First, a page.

And why wouldn’t they? It was thought to be harmless. In 1877, a doctor in the Boston Medical and Surgical Journal (now the New England Journal of Medicine) reported: “Coca…diminishes weariness, strengthens the pulse, calms nervous excitement, and increases mental activity. (…) Careful observations lead me to believe that, so far from being injurious, the moderate consumption of coca is not only wholesome, but frequently beneficial.”

Thomas Edison and Jules Verne championed it. In fiction, Sherlock Holmes used it to stave off “the dull routine of existence.” US Surgeon General Dr. William Hammond said it was harmless and particularly useful for athletes and “brain-workers,” reassuring the public that it was not addictive in the slightest.

10.2307_community.28561236Cocaine was touted as a miracle substance, added to every remedy for every purpose. It was sold as a powder—it was claimed it eliminated dandruff when applied to the scalp or treated allergies when inhaled through the nose. The Hay Fever Association named cocaine an official remedy. Beauty columns reported that it cured cold sores when applied to the skin. It was sold in candies or syrups to fight fatigue, toothaches, or sore throat. It came in bottles, tablets, wine, powder, cigarettes, salve, and even with syringes for easy injection. Cocaine is even thought to be one of the secret ingredients of Dr. Keeley’s legendary “Gold Cure,” a concoction administered at his addiction treatment centers throughout the end of the nineteenth century.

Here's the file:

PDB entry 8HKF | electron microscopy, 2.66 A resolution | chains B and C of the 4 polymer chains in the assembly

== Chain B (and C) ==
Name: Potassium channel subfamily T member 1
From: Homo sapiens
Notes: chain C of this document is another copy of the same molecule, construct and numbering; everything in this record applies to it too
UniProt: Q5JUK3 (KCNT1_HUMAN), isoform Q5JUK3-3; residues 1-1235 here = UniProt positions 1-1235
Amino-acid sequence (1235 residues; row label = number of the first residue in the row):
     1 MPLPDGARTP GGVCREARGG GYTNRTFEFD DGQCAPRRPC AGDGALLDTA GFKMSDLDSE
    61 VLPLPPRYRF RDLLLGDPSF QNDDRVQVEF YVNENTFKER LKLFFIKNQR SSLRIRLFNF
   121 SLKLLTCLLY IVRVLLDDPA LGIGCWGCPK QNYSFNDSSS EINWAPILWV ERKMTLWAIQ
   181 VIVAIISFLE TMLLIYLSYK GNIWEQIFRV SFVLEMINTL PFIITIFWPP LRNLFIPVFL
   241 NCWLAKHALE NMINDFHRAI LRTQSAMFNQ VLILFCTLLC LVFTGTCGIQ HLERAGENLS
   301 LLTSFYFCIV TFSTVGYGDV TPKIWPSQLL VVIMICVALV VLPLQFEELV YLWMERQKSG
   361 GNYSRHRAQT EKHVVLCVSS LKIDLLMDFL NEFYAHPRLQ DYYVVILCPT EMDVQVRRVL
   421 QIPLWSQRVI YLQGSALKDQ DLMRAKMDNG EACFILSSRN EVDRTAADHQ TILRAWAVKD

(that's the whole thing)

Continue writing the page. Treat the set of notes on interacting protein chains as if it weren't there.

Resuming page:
Coca-Cola

In Georgia, Dr. John Pemberton unwittingly turned cocaine into an enduring global phenomenon of another kind in 1886. A biochemist and Confederate Army veteran, he spent the decades following the war experimenting with painkillers and other compounds for commercial consumption. Pemberton had survived a sabre wound to the chest during the Battle of Columbus in April of 1865, but it pained him for the rest of his life, leading to a morphine addiction that would last until his death in 1888.

coca-cola_ideal_brain_tonic_1890sHe had some success with his Pemberton’s French Wine Coca, which was marketed to veterans and “highly strung” Southern women as a recreational beverage with medicinal properties. A wine fortified with coca and kola nut, it was claimed it fought depression, morphine addiction, alcoholism, and anxiety. Pemberton created his non-alcoholic version when Fulton County enacted temperance legislation in 1886; the wine was replaced with soda water, it was sold at drug stores, and Coca-Cola was born.

The active ingredient certainly sped its success. It woke people up, helped them to work longer hours with greater focus, and it made them feel wonderful. Pemberton marketed it as a “valuable brain tonic…delicious, refreshing, pure joy, exhilarating.”

The public agreed. Coca-Cola survived Pemberton’s death, using his original recipe until the cocaine was removed in 1906.

Coming down

It took several years for the long-term effects of cocaine to become apparent. Freud himself fell out of love with it in the 1890s, when he began to observe increasingly negative reactions among his own patients. He eventually gave it up himself when it began to affect his own performance, causing him to nearly kill of his own patients during a surgery.

Although cocaine was effective for short-term use for toothaches and dental surgery, its effects on the teeth overtime proved to be more than detrimental; it increased tooth decay and erosion, periodontal disease, oral lesions and infections, and loss of taste and smell.10.2307_community.28556929-1

By 1891, there were thirteen deaths attributed to cocaine, as well as countless reported addictions. Though it worked as a stimulant and painkiller, its other side effects were less appealing. Finally, it was discovered to cause delirium, breathing issues, convulsions, high blood pressure, coma, and cardiac arrest.